Online tool draws in over a million Canadians

With the upcoming elections just around the corner, PhD student of political science, Cliff Vanderlinden and his team of leading academics implemented an online voting aid called Vote Compass, which has been available during the federal election campaigns on the CBC website.

According to the official vote compass website, “Vote Compass is an online electoral literacy application. Its aim is to encourage engagement with and stimulate discussion around the policy platforms of political parties.”

Users of Vote Compass go online and answer a set of 30 survey questions related to political issues in Canada and their responses to these questions will result in which electoral party they most closely relate to.

“Vote Compass was not designed to tell you who to vote for,” Vanderlinden said in an interview with The Cord. “The real value of Vote Compass is to create a link between the voter and the platform they are closest to, not who they should vote for exactly.”

When talking with Wilfrid Laurier University political science professor Jason Roy, he affirmed this statement multiple times. “It is not,” Roy insisted, “telling you how to vote. Have I said that enough? It is a tool used to guide people in a suggested path. It’s not specifically scientific in any way , so there is danger in people misusing it and voting based on what the survey told them.”

Vanderlinden first caught onto the idea when he was a visiting scholar in Amsterdam in 2009 and the Dutch had their own non confidence vote. The Dutch version was created at his school of study so Vanderlinden got involved and brought it to Canada for 2011.

“I didn’t think it would be so successful so quickly,” Vanderlinden said humbly. “1 million responses in a week is a big deal.” However, there was backlash against this project from numerous factions about the seriousness of the project.

“It’s not meant to be taken extraordinarily seriously,” Vanderlinden said. “What I was serious about was stimulating debate. I do take some of the criticisms and try to use them constructively however, my team is open to adapting and creating change.”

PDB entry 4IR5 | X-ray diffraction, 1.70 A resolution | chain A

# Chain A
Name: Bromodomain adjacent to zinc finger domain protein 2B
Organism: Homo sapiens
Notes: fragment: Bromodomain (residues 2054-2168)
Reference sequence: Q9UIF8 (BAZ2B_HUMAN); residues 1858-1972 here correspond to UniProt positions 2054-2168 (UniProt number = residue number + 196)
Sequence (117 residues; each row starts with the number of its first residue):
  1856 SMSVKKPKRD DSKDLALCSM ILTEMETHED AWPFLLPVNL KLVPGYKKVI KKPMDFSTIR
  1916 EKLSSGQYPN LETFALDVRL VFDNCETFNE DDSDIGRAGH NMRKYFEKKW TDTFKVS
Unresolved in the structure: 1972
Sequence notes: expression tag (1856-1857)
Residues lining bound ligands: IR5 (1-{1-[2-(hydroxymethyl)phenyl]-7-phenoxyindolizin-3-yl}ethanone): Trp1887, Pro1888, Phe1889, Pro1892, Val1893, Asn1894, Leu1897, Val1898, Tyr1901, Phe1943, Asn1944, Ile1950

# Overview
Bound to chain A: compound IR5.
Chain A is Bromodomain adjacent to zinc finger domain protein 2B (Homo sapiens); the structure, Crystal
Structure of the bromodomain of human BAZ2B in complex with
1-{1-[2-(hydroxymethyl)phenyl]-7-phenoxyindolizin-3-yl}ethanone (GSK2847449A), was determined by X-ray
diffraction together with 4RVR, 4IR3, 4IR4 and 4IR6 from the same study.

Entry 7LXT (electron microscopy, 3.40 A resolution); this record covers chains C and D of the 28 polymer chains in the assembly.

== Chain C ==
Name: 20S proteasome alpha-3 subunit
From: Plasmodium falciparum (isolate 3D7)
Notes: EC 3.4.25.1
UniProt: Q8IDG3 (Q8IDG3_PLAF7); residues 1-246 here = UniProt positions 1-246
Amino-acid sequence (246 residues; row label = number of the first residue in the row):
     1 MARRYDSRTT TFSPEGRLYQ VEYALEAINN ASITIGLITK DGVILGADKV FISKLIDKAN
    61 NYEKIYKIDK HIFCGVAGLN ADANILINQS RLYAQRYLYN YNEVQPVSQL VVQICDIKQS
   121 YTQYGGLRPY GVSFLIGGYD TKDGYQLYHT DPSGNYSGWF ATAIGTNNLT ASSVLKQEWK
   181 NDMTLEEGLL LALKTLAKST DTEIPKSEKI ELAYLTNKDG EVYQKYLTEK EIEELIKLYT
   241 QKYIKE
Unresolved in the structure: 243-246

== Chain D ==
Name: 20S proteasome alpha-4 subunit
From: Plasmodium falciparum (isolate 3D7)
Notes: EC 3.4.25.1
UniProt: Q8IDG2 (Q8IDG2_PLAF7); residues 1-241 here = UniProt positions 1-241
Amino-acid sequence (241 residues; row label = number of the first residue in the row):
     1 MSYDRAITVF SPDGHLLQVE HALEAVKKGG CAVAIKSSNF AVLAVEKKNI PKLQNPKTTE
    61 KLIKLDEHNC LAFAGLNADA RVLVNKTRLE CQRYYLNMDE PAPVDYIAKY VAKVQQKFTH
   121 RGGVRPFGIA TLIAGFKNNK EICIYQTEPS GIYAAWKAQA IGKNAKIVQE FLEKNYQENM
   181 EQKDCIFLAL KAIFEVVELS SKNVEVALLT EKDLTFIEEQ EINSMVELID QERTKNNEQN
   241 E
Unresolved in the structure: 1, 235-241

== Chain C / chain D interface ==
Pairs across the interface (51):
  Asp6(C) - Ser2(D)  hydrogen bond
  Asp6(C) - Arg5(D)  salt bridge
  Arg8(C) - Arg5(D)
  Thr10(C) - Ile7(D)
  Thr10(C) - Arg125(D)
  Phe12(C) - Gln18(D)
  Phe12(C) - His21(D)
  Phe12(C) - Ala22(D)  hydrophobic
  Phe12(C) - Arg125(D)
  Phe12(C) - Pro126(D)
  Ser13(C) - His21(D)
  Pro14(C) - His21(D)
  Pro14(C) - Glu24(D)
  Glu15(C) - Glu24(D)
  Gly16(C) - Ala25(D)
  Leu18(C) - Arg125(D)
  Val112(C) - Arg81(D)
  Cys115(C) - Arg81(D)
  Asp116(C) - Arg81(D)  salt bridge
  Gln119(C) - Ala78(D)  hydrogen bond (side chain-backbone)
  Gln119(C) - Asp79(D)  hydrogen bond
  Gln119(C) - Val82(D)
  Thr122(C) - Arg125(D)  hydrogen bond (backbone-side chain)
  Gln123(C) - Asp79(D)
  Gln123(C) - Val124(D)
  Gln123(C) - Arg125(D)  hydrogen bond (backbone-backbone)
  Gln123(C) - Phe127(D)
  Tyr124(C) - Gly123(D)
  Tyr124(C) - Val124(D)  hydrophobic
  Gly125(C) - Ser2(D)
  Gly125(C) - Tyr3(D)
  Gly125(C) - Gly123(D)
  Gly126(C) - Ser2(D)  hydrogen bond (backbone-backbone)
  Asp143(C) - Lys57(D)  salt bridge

CBC program manager James Roy further added, “Vote Compass is a great tool if it’s used properly. No matter what you think about it, people are talking about it. That’s the best part, it’s stirring discussion, it’s raising issues, people are learning something.”

“The media often paints Canadians as apathetic when it comes to elections or political discourse in this country,” Vanderlinden said. “But I don’t believe that. Political discourse may be lacking but Canadians do care about politics, we just need to make it engaging.”

Laurier political science professor David Docherty offered his opinion on the subject as well. “People are turned off by the animosity of elections,” Docherty said. “I don’t think they’re so much apathetic towards politics, but they don’t find it engaging. The arguing between politicians is lowering political discourse.”

Most questions regarding electoral and or political issues on Vote Compass have a ‘do not know’ tab that the surveyor can select. The Cord asked Vanderlinden if he thought people would take the time to research the questions they did not know about after the survey.

“Well, when the largest volume of e-mails I receive are from people who didn’t know what something was about and then researched it, I would have to say yes, people will take the time. The website also offers links to these problems if people want to do further research themselves.”

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